Trump's Claims Damage International Markets
The People's Bank of China (or PBOC) said that President Trump's accusations against the Chinese could cause chaos in the financial markets.
Donald Trump accused China of manipulating their currency yesterday, adding that they have historically used that method to steal America's businesses and factories.
"China dropped the price of their currency to an almost historic low. It’s called “currency manipulation.”, explained Trump on his twitter account, "China has always used currency manipulation to steal our businesses and factories, hurt our jobs, depress our workers’ wages and harm our farmers’ prices. Not anymore!" he added, highlighting that China's intent is to continue receiving billions of dollars through "unfair trade practices" and "currency manipulation."
Answering to those accusations, the People's Bank of China warned against those claims in its website, saying that they “severely damage international financial order and cause chaos in financial markets” and “prevent a global economic and trade recovery,”
They highlighted that the Chinese Government doesn't use exchange rates as a tool to deal with trade feuds with other countries and that the United States should be aware of its mistakes, and "turn back from the wrong path.” The Chinese claim is backed by the International Monetary Fund, who published recently that the Yuan's value is aligned with Chinese economic fundamentals.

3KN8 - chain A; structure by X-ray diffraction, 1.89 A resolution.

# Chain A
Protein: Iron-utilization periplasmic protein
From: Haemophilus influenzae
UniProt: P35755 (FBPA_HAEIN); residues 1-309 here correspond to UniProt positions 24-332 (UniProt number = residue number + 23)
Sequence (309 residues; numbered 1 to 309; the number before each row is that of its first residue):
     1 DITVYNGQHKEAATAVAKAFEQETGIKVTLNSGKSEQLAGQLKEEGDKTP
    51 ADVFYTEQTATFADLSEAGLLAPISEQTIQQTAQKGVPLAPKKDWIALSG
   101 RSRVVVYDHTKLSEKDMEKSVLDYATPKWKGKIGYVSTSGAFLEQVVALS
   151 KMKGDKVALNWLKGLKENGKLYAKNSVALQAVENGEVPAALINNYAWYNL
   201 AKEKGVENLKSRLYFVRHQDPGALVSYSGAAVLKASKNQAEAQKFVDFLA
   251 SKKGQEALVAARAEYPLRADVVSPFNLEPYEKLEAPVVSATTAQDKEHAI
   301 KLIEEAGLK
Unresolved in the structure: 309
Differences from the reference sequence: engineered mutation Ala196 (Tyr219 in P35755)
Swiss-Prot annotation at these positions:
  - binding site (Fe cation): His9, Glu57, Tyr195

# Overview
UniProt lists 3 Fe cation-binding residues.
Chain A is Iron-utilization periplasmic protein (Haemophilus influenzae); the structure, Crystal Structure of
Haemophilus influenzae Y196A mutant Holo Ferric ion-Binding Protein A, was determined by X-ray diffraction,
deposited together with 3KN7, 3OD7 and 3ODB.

The trade feud between two of the most powerful economies in the globe recently escalated due to Donald Trump's recent decision to impose tariffs on more Chinese exports. Before that, both countries were focused on giving goodwill gestures that would pave the road to more serious talks, where they would asses the United States requests.
The yuan has fallen 2.7% against the dollar over the past three days, hitting an 11-year low right after President Trump decided to impose the tariffs. This move also increased uncertainty in the international markets, as it will disrupt the global supply chains.
On the other hand, the Chinese Central Bank set a stronger daily currency fixing and announced a yuan-denominated Bonds sale in Hong Kong, this shouldn't be surprising because even though the Yuan devaluation certainly favors Chinese exports (making them cheaper) an uncontrolled fall of the Yuan could disturb the economy and cause a Capital outflow.